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  • CaptUSA's Avatar
    Today, 12:52 PM
    Wait, what?! They shoot your employee multiple times and now you're going to give them $500K to get your dogs back without being concerned about your employee??! Nope - no questions. Just gimme my puppies. I wonder if those dogs paid off some guys to get them away from her. (I feel like this is very similar to the plot of a Norm MacDonald/ Dave Chappelle movie)
    1 replies | 0 view(s)
  • CaptUSA's Avatar
    Today, 11:11 AM
    Interesting one here. Amash does a pretty good job at getting Malice off his theoretical platform and considering an incremental reality. Both valid viewpoints, IMO, so it's interesting to hear them discussed rationally.
    15 replies | 928 view(s)
  • CaptUSA's Avatar
    Today, 09:29 AM
    Are you intentionally being obtuse?? Or does this just come naturally?? The issue at hand is whether that officer would need to stop what he's doing to go to a judge and ask for permission. Forget whether he ultimately gets the warrant or if this situation is justified... The question of obtaining a warrant is not merely to determine the reasonableness of the search, but WHO decides if it's reasonable.
    14 replies | 139 view(s)
  • CaptUSA's Avatar
    Today, 08:41 AM
    The point being that the cop couldn't get a warrant if he had to present it to a judge.
    14 replies | 139 view(s)
  • CaptUSA's Avatar
    Today, 08:33 AM
    Situation for you... You're out mowing your lawn and run out of gas. A cop driving by notices you fill your tank with an "unapproved" container. A misdemeanor. He approaches you to cite you. Of course you don't hear him because you're wearing hearing protection. You decide to get a glass of water before you continue your mowing. He assumes you're trying to flee and follows you in. At this point, he sees the "illegal" firearm on your table being cleaned, or whatever other myriad of crimes you're currently committing. This is what is becoming "reasonable" in this world.
    14 replies | 139 view(s)
  • acptulsa's Avatar
    Today, 08:02 AM
    Why? How does one of those racist bubblehead figureheads offend you more than the other?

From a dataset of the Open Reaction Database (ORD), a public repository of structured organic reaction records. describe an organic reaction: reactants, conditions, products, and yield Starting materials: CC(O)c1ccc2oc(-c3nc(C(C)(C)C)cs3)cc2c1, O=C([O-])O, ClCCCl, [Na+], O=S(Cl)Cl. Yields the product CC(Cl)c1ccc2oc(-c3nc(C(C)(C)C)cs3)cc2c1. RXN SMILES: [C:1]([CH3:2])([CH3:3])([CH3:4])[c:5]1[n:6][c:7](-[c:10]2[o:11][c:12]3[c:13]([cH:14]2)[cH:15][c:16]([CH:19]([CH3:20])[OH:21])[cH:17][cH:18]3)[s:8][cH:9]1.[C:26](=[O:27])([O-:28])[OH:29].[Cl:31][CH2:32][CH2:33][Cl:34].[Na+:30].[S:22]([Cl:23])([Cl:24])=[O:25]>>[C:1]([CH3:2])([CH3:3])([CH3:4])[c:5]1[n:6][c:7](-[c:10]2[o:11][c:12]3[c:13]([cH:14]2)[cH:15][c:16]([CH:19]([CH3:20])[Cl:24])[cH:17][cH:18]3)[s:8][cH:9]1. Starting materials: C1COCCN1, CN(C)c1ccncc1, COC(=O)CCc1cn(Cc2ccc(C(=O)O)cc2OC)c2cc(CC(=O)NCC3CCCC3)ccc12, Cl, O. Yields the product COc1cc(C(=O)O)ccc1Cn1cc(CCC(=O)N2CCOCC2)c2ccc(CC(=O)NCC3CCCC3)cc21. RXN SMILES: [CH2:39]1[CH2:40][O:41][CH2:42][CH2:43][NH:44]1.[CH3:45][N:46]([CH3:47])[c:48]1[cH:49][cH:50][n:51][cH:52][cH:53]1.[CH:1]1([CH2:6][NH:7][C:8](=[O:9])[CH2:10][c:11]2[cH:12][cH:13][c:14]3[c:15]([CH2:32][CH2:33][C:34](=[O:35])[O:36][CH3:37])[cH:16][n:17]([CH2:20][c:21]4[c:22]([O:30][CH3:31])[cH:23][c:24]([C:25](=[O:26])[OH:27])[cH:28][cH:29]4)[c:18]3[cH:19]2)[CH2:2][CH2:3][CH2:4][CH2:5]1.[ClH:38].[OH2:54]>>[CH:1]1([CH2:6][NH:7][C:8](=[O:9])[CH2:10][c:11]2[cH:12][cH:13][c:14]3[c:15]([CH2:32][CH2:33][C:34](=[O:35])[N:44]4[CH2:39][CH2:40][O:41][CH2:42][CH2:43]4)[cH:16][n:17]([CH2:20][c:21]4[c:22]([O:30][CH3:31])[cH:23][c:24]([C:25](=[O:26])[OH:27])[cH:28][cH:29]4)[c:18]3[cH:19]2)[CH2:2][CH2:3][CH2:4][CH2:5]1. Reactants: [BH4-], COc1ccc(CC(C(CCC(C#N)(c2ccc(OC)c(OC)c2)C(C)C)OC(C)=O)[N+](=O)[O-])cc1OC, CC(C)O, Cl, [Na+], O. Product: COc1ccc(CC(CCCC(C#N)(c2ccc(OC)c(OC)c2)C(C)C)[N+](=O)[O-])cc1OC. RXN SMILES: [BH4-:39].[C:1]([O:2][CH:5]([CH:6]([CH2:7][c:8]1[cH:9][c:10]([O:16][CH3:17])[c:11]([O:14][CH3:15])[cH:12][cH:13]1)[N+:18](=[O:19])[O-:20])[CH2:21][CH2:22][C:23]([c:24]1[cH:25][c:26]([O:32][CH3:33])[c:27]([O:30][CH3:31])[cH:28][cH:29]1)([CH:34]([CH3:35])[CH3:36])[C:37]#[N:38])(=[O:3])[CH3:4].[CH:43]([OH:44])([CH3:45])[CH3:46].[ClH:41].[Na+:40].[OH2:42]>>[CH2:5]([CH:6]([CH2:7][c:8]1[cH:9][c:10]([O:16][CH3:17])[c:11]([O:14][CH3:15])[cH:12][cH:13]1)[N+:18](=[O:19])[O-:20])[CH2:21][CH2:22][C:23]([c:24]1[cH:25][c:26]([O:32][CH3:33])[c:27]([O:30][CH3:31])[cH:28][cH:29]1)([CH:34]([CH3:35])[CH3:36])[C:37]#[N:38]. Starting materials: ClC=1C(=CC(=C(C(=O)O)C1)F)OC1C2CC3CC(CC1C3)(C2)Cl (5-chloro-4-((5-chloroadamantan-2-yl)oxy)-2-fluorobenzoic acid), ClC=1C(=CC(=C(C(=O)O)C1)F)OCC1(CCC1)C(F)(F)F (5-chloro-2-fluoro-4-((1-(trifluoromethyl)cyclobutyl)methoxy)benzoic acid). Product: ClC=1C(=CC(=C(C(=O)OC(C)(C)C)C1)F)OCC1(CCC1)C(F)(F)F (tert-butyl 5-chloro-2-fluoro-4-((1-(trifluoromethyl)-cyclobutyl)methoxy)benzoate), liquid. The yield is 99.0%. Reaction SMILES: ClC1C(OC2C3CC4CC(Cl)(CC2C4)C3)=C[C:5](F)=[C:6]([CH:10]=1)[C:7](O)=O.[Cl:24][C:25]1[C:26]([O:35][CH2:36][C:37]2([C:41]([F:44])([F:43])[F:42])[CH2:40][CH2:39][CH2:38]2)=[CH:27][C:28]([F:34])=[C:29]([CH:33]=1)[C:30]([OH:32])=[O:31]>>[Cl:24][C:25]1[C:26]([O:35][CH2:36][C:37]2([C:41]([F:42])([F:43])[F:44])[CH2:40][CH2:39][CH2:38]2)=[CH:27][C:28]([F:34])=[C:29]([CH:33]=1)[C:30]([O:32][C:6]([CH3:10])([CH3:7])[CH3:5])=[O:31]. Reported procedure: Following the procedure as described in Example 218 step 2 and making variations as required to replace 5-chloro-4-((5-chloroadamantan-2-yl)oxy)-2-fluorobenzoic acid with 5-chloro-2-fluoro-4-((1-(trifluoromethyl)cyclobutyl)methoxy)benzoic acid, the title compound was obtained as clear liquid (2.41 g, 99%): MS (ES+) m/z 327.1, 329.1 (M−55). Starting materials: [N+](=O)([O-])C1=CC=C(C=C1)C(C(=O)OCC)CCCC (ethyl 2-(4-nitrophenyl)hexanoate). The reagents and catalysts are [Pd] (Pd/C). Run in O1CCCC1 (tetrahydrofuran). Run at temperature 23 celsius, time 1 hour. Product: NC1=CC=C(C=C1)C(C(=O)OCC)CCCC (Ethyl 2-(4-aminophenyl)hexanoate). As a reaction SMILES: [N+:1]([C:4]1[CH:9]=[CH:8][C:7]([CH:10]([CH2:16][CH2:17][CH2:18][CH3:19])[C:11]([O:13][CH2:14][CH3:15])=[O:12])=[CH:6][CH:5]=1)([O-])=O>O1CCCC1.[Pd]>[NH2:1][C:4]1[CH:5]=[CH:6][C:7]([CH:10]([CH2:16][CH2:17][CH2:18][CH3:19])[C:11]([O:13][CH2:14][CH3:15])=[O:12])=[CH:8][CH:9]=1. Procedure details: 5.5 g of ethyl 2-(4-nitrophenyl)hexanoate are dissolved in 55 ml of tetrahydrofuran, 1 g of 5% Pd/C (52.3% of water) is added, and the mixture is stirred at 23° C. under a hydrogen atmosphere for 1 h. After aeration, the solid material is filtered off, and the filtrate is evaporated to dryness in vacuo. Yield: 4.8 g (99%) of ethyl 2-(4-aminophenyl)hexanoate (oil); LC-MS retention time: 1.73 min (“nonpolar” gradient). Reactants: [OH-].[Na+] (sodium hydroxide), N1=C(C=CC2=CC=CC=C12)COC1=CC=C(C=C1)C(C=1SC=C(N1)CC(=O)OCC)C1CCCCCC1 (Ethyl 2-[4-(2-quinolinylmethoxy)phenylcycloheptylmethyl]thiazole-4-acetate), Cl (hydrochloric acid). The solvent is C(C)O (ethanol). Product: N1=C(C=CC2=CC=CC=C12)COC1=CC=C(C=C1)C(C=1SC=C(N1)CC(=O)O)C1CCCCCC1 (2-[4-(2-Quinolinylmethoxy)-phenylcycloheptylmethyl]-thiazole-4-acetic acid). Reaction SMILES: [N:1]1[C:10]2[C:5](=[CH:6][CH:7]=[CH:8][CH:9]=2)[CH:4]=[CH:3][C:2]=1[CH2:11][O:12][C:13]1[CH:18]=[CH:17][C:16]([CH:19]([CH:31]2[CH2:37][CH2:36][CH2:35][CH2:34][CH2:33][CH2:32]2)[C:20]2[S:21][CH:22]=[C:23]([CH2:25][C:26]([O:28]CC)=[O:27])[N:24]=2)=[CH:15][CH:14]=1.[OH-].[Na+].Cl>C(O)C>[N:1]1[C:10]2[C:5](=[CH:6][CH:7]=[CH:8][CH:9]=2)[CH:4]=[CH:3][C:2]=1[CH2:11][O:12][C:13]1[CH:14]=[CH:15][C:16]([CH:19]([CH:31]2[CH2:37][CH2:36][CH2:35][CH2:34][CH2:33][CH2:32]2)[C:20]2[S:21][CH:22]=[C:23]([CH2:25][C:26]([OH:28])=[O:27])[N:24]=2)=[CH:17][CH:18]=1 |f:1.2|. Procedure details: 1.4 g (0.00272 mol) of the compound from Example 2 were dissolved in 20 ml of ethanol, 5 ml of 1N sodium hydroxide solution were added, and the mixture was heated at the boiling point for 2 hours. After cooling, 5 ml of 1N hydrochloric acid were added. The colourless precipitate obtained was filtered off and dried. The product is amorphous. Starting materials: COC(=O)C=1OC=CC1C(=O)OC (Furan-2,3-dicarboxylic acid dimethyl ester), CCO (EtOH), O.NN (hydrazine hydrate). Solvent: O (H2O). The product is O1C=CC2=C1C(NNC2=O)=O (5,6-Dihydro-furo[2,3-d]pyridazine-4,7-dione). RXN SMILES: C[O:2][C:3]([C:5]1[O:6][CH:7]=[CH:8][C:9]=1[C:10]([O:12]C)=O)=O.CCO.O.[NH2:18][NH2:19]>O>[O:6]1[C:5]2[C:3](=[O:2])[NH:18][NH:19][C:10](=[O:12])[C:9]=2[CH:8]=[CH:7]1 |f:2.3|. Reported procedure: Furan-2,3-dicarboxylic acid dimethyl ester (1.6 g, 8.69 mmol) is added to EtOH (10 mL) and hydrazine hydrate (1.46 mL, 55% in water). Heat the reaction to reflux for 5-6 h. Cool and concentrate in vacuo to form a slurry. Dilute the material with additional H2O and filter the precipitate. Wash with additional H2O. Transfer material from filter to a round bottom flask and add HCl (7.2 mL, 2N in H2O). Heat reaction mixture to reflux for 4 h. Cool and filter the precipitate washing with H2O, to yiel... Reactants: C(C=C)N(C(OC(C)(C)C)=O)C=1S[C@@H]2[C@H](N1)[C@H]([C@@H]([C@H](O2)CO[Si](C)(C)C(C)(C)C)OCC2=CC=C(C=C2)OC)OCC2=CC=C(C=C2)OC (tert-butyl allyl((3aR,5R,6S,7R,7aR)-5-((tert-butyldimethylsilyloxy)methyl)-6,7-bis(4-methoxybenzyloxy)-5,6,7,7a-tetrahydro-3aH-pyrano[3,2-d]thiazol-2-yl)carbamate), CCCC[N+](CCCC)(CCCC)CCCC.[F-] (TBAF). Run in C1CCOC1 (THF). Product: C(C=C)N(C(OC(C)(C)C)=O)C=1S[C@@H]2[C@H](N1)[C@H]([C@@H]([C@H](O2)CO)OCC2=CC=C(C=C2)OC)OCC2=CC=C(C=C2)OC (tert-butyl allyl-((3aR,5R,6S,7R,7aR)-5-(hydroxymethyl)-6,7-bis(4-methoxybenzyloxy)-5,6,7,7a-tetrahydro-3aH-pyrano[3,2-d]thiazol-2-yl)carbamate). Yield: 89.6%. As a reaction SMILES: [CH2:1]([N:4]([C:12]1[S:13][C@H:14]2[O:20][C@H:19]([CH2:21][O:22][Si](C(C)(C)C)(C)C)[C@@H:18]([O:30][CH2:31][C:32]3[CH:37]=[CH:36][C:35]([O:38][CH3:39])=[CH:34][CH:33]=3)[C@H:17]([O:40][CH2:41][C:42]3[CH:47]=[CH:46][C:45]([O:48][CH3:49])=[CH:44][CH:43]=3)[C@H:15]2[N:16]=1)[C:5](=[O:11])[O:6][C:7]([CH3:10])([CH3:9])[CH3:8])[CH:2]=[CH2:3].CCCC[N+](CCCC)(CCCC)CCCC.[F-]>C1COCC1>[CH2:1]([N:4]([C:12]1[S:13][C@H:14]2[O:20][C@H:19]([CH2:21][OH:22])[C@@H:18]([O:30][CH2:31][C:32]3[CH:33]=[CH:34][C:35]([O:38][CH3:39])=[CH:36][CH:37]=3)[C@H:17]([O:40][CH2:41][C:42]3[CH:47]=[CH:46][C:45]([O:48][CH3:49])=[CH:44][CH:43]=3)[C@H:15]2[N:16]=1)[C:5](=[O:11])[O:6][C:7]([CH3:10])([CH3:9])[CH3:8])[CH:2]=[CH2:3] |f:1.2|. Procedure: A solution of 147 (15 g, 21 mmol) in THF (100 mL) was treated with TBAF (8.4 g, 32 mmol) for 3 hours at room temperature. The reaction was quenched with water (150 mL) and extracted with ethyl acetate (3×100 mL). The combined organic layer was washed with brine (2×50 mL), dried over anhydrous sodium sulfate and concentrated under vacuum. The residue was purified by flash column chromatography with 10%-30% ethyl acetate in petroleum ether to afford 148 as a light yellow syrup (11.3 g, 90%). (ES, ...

4 replies | 61 view(s)
  • CaptUSA's Avatar
    Today, 08:00 AM
    This'll be an interesting one. I'm sure most of us in here will be siding with the liberal wing of the Court on this one. The right side of the Court has historically been extremely deferential to law enforcement. With a few interesting exceptions. But Scalia is gone. I fear where this may lead (and why they chose to take up this case). Think of all the "crimes" that would fit this definition.
    14 replies | 139 view(s)
  • acptulsa's Avatar
    Today, 08:00 AM
    Oh? What nominee did the senate fail to rubber stamp?
    46 replies | 908 view(s)
  • CaptUSA's Avatar
    Today, 06:26 AM
    What? Don't you get all libidinous every time there's an election?! Maybe that's just me. I think we should have an election every Friday! What better way to close out the work week?! And we'd be doing our democratic duty at the same time??! Sounds like nirvana!
    4 replies | 61 view(s)
  • CaptUSA's Avatar
    Today, 06:20 AM
    Well, the argument would be that the market will correct that fundamentally human problem with a fundamentally human solution. If, for any reason, one finds the company he's buying his products or services from distasteful, it will remove some of the value he gets from that product. If it removes enough, one will seek an alternative. The ideal solution would be to remove the protections these big companies enjoy from their competitors. Like others have noted, if that was done, you wouldn't need anti-trust laws, because it would never become a problem. Anti-trust laws are a government "solution" to a government-caused problem. When you speak of "power", you must differentiate between the power to do what you want and the power to force others to do what you want. The former kind of power is a not a problem; it's the latter that is harmful and it takes a government to do that. Well, one would say that a powerful individual will always try to influence government to force others to do what he wants... But what if you had a government that was powerless to assist??? That being said, I may be a little less dogmatic on this than some. Like IP law, there are benefits to some limited protections. In our current state, it would be inherently foolish to allow governments to provide protections on one side of the ledger without some sort of check on the other side.